Earlier this week, Mississippi Governor Phil Bryant signed SB 2681 into law. The bill has been tabbed as a “religious freedom” bill, but critics argue it will lead to discrimination. A similar bill was vetoed in Arizona by Republican Governor Jan Brewer.
The Mississippi Religious Freedom Restoration Act would allow Mississippi businesses to deny service to someone if they feel it violates their religious rights. Many interpret this as allowing businesses to deny service to the LGBT community. Despite getting overwhelming support in the state legislature, the law is expected to face a fierce challenge in the courts.
The passage of this law, as well as similar attempts in Arizona, raises interesting questions. Where do we draw the line on religious liberty? Is religious based discrimination fair or legal? These are all questions that the US court system will be forced to answer once this law is challenged.
The implications of this law has many hearkening back to the days of the Jim Crow South. Back then, African Americans were discriminated against and denied service at many establishments. The Civil Rights Act ended such practices, making it illegal for facilities that serve the general public to discriminate based on race, color, religion, gender, or national origin.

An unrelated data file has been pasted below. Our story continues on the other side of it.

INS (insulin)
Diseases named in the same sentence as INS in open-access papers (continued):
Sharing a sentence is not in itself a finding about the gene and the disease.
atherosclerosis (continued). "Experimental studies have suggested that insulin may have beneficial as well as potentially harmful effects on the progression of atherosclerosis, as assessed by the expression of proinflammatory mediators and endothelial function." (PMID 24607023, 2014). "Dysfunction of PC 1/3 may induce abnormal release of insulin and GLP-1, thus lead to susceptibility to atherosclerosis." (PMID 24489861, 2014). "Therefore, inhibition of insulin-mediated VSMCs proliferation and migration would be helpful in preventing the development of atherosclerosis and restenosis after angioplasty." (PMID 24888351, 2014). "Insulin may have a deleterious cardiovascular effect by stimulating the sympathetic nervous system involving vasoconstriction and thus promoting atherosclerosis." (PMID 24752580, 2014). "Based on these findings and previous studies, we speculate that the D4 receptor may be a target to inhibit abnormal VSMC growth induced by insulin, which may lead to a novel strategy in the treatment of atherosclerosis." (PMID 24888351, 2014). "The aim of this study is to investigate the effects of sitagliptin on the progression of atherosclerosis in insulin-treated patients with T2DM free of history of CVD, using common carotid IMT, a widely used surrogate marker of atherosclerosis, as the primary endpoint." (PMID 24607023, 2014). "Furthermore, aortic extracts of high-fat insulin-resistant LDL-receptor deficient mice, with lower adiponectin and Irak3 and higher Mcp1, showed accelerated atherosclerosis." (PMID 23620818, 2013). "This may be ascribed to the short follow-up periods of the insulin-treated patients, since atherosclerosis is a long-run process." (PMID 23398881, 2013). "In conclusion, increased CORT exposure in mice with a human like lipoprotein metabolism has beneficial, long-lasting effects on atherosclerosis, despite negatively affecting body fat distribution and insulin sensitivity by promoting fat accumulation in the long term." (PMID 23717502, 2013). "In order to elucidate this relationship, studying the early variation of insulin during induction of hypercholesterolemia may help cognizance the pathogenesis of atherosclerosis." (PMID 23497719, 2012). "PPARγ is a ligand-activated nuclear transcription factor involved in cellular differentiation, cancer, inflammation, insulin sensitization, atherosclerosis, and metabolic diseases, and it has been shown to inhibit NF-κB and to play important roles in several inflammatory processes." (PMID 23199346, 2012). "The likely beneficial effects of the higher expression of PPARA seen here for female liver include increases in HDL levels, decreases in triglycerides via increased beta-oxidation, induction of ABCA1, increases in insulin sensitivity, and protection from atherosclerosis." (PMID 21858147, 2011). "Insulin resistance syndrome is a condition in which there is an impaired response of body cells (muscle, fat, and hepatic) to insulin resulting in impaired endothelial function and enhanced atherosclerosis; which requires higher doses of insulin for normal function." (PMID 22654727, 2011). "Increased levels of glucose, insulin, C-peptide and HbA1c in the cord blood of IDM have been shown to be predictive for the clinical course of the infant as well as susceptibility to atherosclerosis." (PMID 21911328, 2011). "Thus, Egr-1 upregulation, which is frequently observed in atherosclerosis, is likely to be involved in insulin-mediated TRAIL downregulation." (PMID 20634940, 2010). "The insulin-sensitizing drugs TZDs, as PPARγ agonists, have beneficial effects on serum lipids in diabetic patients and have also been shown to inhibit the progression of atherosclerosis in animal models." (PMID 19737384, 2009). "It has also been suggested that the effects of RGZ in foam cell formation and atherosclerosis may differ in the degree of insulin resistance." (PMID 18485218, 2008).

The Civil Rights Act notably does not mention sexual orientation. As such, the courts could find Mississippi’s law constitutional. As of now, the rights of the LGBT community are not protected by federal law. Mississippi is not likely to be the last state to pass such a law. A quick glance through local coverage and comments on the law show at least some support among residents of Alabama. Like Mississippi, Alabama’s legislature is dominated by Republicans. In the future, we could see a similar measure come up in Alabama.
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